Your obedient servant,
My respectes to Mrs. Russell. I can remember Dr. Harison with my letter, though he graced me not with his to Chipman, for feare of offending my lord Claypole att court. Commande Dr. Petit to remember the letter.
The Portuguese embassador to secretary Thurloe.
Vol. lxiii. p. 151.
Portuder desta Carlos Bies que seruin a S. Mag. de Portugal multos annos fri por elle ocupado contra os hilandezes, tendo recibido sua corms sai para este fim, mas sendo entrar no isla de Wight fri ali arrestado per odim do Almirantasgo, ea sua presa eo sin nanio se perolin per Razno do dito arresto perque fogrino os somins com mido da prizao Puo a V. S. mande lego sui ordim ao Almirantasgo para que si nistitua a dita priza ao capitao para que possa continuar a sua viagem a Portugal para donde vai, E' E'mcaro qm a cons. di estado aja passado ordim para adita priza se entregar aos Holandezes sobri can cao pero a V. S. que on aimpida on arluame porq esti neg he dontra Calidade este cavalloro sendo vassalo de S. Mag. e vindo de Lix. Ds g. a V. S. m. annos. Londres, e Fevr. 28/18. de 1659.
S. Joao Thurloe.
Friday, the 18th of Feb. 1658.
Vol. lxiii. p. 154.
The question being propounded,
That this house shall proceed to determine the power of the negative voice in the chief magistrate in the passing of laws, before the constitution of the parliament, as to two houses, be first resolved on:
The house was divided:
|The yeas went forth,|
|Mr. Brewster,||Tellers for the yea, with the yea, 86.|
|Sir John Coppleston,||Tellers for the no, with the no, 217.|
|Mr. Francis St. John,|
So the question passed with the negative.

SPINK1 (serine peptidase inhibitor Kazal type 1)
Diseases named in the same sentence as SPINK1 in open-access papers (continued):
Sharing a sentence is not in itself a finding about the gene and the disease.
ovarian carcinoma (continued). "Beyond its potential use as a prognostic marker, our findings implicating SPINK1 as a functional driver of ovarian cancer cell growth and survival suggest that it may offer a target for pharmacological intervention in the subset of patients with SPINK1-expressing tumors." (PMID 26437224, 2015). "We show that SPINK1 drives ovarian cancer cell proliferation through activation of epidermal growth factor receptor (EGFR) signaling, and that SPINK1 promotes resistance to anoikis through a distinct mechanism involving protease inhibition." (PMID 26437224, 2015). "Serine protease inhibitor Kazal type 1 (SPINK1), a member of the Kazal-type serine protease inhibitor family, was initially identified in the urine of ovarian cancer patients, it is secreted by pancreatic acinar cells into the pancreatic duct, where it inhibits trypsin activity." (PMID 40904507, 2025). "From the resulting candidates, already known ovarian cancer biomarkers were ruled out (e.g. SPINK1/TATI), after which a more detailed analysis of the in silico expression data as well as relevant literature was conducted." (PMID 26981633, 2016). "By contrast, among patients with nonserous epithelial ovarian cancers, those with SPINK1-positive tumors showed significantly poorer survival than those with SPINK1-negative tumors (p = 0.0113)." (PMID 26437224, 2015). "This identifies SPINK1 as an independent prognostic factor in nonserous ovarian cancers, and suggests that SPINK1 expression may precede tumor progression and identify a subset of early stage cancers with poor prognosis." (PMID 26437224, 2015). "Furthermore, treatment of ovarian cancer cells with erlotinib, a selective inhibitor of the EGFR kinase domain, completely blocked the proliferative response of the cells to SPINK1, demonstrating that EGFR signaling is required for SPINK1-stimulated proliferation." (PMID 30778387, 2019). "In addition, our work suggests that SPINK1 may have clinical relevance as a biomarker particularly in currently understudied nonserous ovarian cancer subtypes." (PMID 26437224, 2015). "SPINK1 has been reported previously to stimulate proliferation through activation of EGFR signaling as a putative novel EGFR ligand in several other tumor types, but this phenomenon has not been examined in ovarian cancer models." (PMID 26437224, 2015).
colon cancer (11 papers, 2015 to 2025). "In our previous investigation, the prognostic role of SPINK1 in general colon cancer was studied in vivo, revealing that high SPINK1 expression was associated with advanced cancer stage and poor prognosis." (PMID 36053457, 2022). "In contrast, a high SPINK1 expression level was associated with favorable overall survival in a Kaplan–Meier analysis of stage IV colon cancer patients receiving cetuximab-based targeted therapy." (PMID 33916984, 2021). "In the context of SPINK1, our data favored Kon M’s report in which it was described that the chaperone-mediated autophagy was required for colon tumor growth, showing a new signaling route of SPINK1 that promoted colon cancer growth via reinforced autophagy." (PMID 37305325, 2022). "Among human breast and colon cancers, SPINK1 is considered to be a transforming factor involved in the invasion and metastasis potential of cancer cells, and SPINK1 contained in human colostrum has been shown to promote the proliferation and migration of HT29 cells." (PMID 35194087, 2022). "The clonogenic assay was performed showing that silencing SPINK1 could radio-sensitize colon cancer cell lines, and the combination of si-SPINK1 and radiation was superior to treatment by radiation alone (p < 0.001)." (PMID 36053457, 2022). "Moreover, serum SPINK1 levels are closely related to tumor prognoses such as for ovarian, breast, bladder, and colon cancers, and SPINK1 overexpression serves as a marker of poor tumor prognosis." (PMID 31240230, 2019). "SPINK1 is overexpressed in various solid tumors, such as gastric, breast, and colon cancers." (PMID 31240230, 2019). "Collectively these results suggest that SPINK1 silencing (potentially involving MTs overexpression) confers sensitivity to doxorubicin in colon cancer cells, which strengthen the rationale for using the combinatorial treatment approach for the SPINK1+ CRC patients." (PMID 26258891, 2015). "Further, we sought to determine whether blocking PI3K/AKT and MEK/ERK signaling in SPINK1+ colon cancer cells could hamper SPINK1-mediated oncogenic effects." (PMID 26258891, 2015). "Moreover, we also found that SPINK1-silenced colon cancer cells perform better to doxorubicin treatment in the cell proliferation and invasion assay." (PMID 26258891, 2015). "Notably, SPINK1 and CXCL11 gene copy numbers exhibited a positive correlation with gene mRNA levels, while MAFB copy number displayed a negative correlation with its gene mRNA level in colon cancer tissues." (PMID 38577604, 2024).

That the house do take into consideration the constitution of the parliaments, as to two houses, the first business to-morrow morning; and that nothing else do then intervene.
Jo. Smyth, clerk of the parliaments,
to attend the commons.
To the right honourable the representatives of the people of England, assembled in parliament: The humble petition of Elizabeth Portmans
the afflicted wife of John Portmans, late principal secretary to the generals at sea, now close prisoner in the Tower of London,
Vol. lv. p. 71.
That your petitioner's husband hath been always of true and sincere affections to the public cause of God in this nation, and personally engaged in that cause to the utmost of his power. That notwithstanding the premises, he was about a year since violently, and by armed force, taken from his house, by virtue of a warrant from the lieutenant of the Tower, and committed to the Tower of London; and hath been there ever since strictly confined, without any notice of the reason of his commitment, and without bringing him to a legal trial, though the same hath been earnestly endeavoured and desired by the application of several of his freinds to those who were in power.
Your petitioner therefore doth most humbly pray; that your honours will be pleased to take the premises into your tender consideration; and to take such effectual order herein, as to your wisdoms, upon examining the true merits of the cause, shall seem meet; that so your petitioner and her suffering family be not unjustly pressed down, and overwhelmed by this affliction.
And your petitioner shall ever pray.
Monday, the 21st day of February, 1658.
Vol. lxiii. p. 161.
According to the order of this house made on thursday last, Mr. secretary Thurloe made a narrative, and gave the house an account of the state of the war, and of the affairs of the kings of Sweden and Denmark, in relation to the Baltic sea, and to the command of the Sound; and how far, and in what manner, as well his late highness the lord protector deceased, as also his now highness the lord protector, had severally interested themselves in their respective differences by way of mediation. He further gave the housean account of the shipping and forces of the states general of the United Provinces now in the Sound, and what further preparations (as is informed) they are now making. And that his now highness and his council had directed such shipping and forces to be prepared here, as he apprehends may be for the security of this commonwealth in these times of so great action.